I’ve gone for a sub as well, because I couldn’t squeeze Connor Rozee into the starting 22 but couldn’t bear a team without him in it – he’s second for inside 50s this year behind Petracca and is playing considerably better than he was in making his first All Australian team last year.

Honourable mentions: Noah Anderson (Gold Coast), Tom Liberatore (Western Bulldogs), Zach Merrett (Essendon), Tim Taranto (Richmond), Mason Wood (St Kilda)

Marcus Bontempelli of the Bulldogs celebrates a goal.

(Photo by Dylan Burns/AFL Photos via Getty Images)


Half-forwards: Toby Greene (GWS), Jeremy Cameron (Geelong), Gryan Miers (Geelong)

Forwards: Charlie Cameron (Brisbane), Charlie Curnow (Carlton), Joe Daniher (Brisbane)

Let’s get the elephant in the room out of the way first: yes, that is Gryan Miers you see on my half-forward flank.

Why? Simple: he’s the best kick inside 50 in the AFL. His kicks into attack are, on average, marked 45 per cent of the time, far and away top of the charts. He’s ahead of Petracca with 20 goal assists – all the more remarkable considering he’s kicked just two himself.

Averaging a career-high 18 disposals a match, providing plenty of pressure and using it exquisitely, he’s one I probably wouldn’t have the guts to pick in an end-of-year team, but in a harmless mid-season edition acknowledging his stellar form in a difficult role is well worth it.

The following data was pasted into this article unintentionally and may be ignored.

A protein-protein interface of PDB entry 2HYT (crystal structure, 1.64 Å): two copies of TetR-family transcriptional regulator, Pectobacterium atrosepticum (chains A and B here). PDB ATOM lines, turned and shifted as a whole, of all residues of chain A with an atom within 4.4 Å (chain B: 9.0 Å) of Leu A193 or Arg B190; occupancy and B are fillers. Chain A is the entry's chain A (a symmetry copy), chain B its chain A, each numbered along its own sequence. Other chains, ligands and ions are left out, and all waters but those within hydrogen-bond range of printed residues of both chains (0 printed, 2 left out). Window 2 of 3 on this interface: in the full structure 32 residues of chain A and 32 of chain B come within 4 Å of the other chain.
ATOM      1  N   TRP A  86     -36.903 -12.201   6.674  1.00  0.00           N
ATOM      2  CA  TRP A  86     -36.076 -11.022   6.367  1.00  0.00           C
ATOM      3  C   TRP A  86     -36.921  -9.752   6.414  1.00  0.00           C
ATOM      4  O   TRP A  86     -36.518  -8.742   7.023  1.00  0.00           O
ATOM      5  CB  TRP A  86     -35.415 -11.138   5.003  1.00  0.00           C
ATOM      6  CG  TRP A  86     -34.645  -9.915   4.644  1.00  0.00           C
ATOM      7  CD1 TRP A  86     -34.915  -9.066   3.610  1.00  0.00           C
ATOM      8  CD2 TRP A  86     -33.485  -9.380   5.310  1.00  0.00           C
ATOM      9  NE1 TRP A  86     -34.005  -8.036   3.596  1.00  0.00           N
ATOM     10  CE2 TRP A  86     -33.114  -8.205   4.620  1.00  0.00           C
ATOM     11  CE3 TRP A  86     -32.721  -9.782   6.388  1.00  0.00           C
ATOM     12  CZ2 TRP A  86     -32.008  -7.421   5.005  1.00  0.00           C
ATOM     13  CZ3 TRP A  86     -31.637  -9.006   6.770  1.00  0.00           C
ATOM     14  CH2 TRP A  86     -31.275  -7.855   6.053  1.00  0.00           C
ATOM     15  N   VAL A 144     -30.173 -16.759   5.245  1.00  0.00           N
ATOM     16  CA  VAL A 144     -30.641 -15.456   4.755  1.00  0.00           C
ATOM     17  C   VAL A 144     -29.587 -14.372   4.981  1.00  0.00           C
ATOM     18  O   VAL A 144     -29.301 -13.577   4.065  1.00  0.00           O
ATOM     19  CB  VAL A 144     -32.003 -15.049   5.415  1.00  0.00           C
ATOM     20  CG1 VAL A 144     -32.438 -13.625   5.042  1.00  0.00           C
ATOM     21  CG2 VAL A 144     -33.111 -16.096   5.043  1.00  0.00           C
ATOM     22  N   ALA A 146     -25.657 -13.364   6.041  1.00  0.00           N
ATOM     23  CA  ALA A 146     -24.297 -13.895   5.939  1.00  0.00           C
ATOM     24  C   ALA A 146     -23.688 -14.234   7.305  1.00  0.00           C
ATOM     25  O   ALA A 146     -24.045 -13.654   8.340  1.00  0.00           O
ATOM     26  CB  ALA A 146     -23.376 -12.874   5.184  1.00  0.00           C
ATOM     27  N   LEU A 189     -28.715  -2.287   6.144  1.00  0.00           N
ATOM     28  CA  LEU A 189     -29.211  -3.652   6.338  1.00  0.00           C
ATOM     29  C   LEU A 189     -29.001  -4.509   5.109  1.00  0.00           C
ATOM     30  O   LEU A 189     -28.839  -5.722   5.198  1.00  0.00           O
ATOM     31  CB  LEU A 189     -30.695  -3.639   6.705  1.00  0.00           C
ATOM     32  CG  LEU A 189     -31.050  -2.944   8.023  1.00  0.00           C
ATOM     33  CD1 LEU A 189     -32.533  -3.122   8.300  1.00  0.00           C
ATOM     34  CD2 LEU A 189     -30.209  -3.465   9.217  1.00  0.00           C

The rest of the group are more well-established stars: Jeremy Cameron and Charlie Curnow sit equal-top of the Coleman Medal chart with 38 goals apiece, and are both locks – Cameron is still my pick for the best player in the league, while Curnow has done a remarkable job to maintain his extraordinary 2022 output despite playing for Carlton.


Every All Australian team needs a good small forward, and Charlie Cameron has been comfortably the pick of the bunch this year; with a whopping 32 goals, stacks of pressure – he’s third in the league for tackles inside 50 – and a fear factor unmatched by other goalsneaks going around, only Adelaide’s Izak Rankine even comes close.

Toby Greene is just as big a lock: the GWS captain just finds a way to have a big say on proceedings with every passing week. 29 goals for the season despite missing two games is good enough; but four to half time in a stunning win over Geelong in Geelong, another four including the match-winner against Sydney, and three to go with 24 disposals in a thrilling win over Hawthorn, are the performances of a champion. There’s no better big-game player in the league.

Lastly, I thought long and hard about the role of the third key forward in this team. Brody Mihocek and Ben King have been excellent but not quite dominant enough to crack this team, and while Oscar Allen has been an incredible shining light in the Springfield tyre fire that is West Coast, he doesn’t do a whole lot other than kicks goals. Which is why, by a sliver, I’ve given the spot to Joe Daniher.

Not only does Daniher average slightly more goals per game than Allen, but he does it playing a traditional centre-half forward role.

He roams up the ground, takes big pack marks, drives the ball into attack – only Jeremy Cameron has more inside 50s this year among key forwards – and his form surge has perfectly coincided with Brisbane’s output lift as well after a sluggish start to the year.


Honourable mentions: Oscar Allen (West Coast), Patrick Dangerfield (Geelong), Jordan De Goey (Collingwood), Brody Mihocek (Collingwood), Izak Rankine (Adelaide)